Iowa City imposes mask mandate, UI to continue to follow Board of Regents recommendations

Iowa City will once again mandate masks starting at 11:59 p.m on Thursday, but the UI says it will continue to follow Board of Regents policy recommending, but not requiring masks.

Mayor+Bruce+Teague+speaks+during+an+Iowa+City+City+Council+meeting+on+Tuesday%2C+Aug.+17.

Jerod Ringwald

Mayor Bruce Teague speaks during an Iowa City City Council meeting on Tuesday, Aug. 17.

Rylee Wilson and Josie Fischels


Iowa City will once again mandate masks, defying a law signed by Gov. Kim Reynolds in May that bans cities and counties from requiring masks. 

In a livestreamed address Thursday evening, Mayor Bruce Teague declared a state of civil emergency in the city and announced the requirement to the city, stating that every person in the city must wear a face covering in any public place, including stores, restaurants and bars, public school buildings, and University of Iowa buildings. 

“The delta variant has reached our community, and as the positive cases continue to grow, we are now also faced with an influx of students arriving in our community from around the world, as well as the beginning of a new school year for our local youth,” Teague said in his remarks. 

The order goes into place at 11:59 p.m. on Thursday. 

Despite the mandate, the University of Iowa will maintain its stance to not require masks this fall. In an email to the Daily Iowan, UI spokesperson Jeneane Beck said the university will continue to follow state law and the guidance of the Board of Regents, which recommends, but does not require masks on campus. 

“As a state agency, we are expected to comply with state law and our governing body, the Board of Regents, State of Iowa,” Beck wrote in an email to the DI.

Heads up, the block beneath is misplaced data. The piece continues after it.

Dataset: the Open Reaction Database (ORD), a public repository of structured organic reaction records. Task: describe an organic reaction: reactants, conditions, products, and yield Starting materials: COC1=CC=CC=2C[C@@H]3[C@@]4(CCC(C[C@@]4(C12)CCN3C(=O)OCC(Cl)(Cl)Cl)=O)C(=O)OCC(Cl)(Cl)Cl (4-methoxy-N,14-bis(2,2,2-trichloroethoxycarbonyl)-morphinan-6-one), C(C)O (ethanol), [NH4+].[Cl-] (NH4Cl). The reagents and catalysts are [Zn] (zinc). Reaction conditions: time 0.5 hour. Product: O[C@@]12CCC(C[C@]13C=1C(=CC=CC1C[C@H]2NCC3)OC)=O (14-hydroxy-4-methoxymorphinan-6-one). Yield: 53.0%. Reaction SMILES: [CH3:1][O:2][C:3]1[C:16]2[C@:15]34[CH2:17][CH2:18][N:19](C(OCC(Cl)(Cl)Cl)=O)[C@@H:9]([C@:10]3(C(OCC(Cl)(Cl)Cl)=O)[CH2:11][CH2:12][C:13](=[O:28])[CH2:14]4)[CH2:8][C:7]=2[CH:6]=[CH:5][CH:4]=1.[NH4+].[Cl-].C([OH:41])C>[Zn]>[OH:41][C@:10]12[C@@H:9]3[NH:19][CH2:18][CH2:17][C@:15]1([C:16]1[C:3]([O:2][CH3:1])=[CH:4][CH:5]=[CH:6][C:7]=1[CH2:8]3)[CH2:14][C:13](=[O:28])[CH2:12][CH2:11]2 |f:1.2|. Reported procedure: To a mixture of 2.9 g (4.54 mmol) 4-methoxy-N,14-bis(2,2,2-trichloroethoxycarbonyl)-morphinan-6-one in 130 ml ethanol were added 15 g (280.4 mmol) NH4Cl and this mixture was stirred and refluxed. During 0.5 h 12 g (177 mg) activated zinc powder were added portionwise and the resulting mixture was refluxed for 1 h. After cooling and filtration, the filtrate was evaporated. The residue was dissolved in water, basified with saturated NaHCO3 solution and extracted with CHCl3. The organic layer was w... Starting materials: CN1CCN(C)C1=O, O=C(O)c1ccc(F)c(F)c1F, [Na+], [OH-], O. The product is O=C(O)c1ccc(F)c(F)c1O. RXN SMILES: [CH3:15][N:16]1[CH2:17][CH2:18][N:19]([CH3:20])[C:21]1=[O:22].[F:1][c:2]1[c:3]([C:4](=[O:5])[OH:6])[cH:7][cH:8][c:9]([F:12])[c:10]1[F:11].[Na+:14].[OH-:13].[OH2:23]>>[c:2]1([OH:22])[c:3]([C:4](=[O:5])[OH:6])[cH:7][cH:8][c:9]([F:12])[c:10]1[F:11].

Beck said that the UI strongly encourages the use of face masks in classrooms and during in-person office hours. 

The mandate makes Iowa City the first city in Iowa to re-impose a mask policy. The city lifted its prior mandate on May 18, revising the guidance to state that fully vaccinated people would no longer be required to wear a mask indoors.

In May, Reynolds signed a bill prohibiting Iowa cities, counties, school boards, and superintendents from mandating masks. 

“It’s against the law and it’s not enforceable,” Reynolds’ spokesperson Pat Garrett wrote in a statement to the DI about Iowa City’s mandate. “Covid-19 has been around for over a year, Iowans know how to protect themselves and their families.” 

The Centers for Disease Control and Prevention recommends that everyone, regardless of their vaccination status, should wear a mask in indoor spaces in communities with substantial or high spread of the virus. Johnson County remains an area with high COVID-19 transmission, according to the CDC’s COVID Data Tracker. The CDC recommends mask-wearing in areas of high transmission, regardless of vaccination status.

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